Have you ever had any problems while you were just about to finish an online purchase? I mean all was going smoothly, you had already put in your cart all the items you wanted to buy so badly, but then on that last page (the checkout page), nothing happened. Maybe you got an error message, you were unable to complete the payment, or worse, you felt confused because of a redirect to the homepage with no warning.

I'm sorry I had to recall that painful trace in your memory (consumerism, what have you done to us!), but that's what your customers experience when your checkout page in your WooCommerce store isn't working as it's supposed to do.

Given how critical are checkout pages for all store owners and managers, we've talked with WordPress developer and Codeable expert Robin Scott to explore some of the probable causes of a failing checkout and collected insights on how to go about them.

So, what do you need to do when your WooCommerce checkout isn't working properly?

Let's see!

Think backward

The checkout page stopped working all of a sudden, or at least you've just been informed about that. Well, as with many other issues, the very first thing to do is to try to think or trace back what new actions, edits, and changes have been done recently. As Robin puts it:

The first thing to have a look at is how recently your checkout page stopped working and also what things you might have changed in between the time when it was working and when it stopped.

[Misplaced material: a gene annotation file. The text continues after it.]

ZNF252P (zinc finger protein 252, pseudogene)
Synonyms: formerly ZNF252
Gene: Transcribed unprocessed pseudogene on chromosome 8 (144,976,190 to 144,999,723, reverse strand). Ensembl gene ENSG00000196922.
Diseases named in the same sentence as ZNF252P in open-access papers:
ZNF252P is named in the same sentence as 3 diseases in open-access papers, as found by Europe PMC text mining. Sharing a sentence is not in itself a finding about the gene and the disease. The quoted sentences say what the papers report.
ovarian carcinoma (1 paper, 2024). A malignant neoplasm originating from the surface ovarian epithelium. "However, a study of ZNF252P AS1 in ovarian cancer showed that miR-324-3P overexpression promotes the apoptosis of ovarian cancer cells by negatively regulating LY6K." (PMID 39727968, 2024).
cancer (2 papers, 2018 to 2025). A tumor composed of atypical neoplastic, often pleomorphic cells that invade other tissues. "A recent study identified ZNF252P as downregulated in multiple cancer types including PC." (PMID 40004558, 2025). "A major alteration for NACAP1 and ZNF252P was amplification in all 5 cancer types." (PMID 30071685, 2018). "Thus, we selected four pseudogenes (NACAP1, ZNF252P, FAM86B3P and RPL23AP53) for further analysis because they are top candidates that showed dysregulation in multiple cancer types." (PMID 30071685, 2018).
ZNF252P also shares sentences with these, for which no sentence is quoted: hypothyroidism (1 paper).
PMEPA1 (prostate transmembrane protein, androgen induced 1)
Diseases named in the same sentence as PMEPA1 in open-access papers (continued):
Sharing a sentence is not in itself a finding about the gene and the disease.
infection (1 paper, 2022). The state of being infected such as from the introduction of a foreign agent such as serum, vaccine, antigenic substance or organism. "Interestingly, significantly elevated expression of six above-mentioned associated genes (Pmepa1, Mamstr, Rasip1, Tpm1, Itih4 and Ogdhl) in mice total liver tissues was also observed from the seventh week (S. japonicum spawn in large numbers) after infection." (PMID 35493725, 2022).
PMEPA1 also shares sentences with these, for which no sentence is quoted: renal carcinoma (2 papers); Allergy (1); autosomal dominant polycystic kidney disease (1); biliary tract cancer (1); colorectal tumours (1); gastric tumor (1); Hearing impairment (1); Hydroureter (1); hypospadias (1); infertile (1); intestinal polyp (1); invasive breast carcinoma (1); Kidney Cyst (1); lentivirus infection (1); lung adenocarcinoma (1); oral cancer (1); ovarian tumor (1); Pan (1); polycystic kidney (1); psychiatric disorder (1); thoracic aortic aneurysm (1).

If you don't have records of past changes, or you actually didn't change anything, then the next thing to do is to start looking into your hosting setup.

Check your hosting configuration

Sometimes your checkout page could be misbehaving because your current hosting is somehow incompatible with WooCommerce. This could occur if you enabled a force https on your checkout where then the problem could be a result of a PHP setting gone wrong.

As Robin suggests:

If you haven't changed anything your side, the first place I would look at is your hosting configuration. One of the best way to check that is to look in the WooCommerce status and see if you've got all ticks in there. Check if there's anything like a template out of date, or if it says something about your server configuration which is out of date. That's definitely something that we want to investigate.

To confirm whether it's your hosting the one causing the problem, you should be able to put a copy of your website onto the same hosting and then disable all plugins but WooCommerce and your current theme. Leaving just WooCommerce and using the standard WordPress 2017 as your theme, you can now put through a transaction and see what happens:

With the standard WordPress theme and just WooCommerce active, if you'll find your checkout page still not working we know there's something wrong with the hosting setup.

Next thing to investigate is your payment gateway.

Check your payment gateway

Which payment gateway are you using? If the payment service you have installed is not working, chances are that your checkout will also not function. At times the payment gateway could just not be showing up on the checkout page, or an authentication error occurs every time you try to check out. In the first scenario, your payment option probably just requires an SSL certificate. In the second, there could be a problem with the connection between your store and your payment gateway service provider. Specifically, you (or your developer) might need to check whether your server uses an unsupported encryption type because - to put it simply - not all secure is equal.